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In the case of Smart Contracts, there are self-destruct functions for the contract which can only be run by the contract owner. In many cases attackers have found a way to take over the contract owner. Would it be possible to place an encrypted blob along with the public key and original plain-text message in the smart contract? Then at time of required authentication (when the true author wants to destroy the contract) the original private key could provided for authentication. Is there any crypto flaw in this?

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  • $\begingroup$ Kevin, it appears you have (accidently?) created two user accounts. I suggest you take a look at our help center and get your two accounts merged, so you can edit your post yourself :) $\endgroup$ – SEJPM Apr 8 '18 at 18:26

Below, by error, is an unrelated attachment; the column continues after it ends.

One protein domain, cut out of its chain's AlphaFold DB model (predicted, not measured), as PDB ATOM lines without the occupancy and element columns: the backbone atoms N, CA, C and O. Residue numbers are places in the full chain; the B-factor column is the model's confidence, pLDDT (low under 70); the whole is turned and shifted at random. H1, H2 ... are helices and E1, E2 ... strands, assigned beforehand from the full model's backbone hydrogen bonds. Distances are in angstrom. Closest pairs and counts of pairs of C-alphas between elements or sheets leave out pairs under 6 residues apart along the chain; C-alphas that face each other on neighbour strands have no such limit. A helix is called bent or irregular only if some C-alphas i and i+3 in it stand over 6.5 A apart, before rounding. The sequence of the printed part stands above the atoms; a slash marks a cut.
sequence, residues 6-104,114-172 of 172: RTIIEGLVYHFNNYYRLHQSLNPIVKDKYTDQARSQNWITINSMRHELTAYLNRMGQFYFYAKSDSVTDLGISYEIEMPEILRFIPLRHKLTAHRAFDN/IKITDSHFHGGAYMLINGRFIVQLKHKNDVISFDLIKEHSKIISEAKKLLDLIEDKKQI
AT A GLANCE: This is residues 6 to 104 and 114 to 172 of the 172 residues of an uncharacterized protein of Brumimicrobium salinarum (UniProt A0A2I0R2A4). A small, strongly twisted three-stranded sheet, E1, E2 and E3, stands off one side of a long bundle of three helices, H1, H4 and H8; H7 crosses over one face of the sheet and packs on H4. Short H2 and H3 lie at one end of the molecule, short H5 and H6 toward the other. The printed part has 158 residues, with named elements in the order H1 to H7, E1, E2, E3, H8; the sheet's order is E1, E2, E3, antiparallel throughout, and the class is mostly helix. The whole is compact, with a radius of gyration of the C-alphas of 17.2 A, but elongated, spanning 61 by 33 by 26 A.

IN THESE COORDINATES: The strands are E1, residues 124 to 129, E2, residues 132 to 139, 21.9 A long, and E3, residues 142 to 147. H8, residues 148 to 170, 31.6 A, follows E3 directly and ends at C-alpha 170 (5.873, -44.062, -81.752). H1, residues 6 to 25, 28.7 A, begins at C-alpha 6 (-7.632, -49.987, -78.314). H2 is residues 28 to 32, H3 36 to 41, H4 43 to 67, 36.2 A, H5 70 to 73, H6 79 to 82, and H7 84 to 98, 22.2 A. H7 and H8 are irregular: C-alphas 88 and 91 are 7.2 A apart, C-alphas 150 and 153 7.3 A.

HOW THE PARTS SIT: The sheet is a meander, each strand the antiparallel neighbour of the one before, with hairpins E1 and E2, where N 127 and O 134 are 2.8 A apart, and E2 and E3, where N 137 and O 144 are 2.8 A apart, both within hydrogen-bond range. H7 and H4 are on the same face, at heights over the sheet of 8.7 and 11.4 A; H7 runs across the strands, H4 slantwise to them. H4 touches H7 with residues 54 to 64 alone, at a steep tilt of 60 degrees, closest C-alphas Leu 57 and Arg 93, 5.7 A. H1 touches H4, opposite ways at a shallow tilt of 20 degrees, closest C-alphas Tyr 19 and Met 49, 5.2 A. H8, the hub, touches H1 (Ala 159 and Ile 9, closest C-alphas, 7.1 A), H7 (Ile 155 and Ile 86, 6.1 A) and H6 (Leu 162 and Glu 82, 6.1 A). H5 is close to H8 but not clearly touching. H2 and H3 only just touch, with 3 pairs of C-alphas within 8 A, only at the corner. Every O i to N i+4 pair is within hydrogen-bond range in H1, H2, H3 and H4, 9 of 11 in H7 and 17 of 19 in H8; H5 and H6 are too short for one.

• $\begingroup$ His first account was unregistered, no way to merge it. $\endgroup$ – forest Apr 8 '18 at 22:21
  • $\begingroup$ @forest from what I understand about SE, unregistered users have to provide an email address. Proof-of-ownership of the unregistered account should then be possible via proof-of-ownership of the email address. Of course I don't actually know how strict the SE staff is on these matters... $\endgroup$ – SEJPM Apr 9 '18 at 15:53
  • $\begingroup$ In what way is the original private key provided? Do you just publicly reveal it? $\endgroup$ – mikeazo Apr 10 '18 at 12:28

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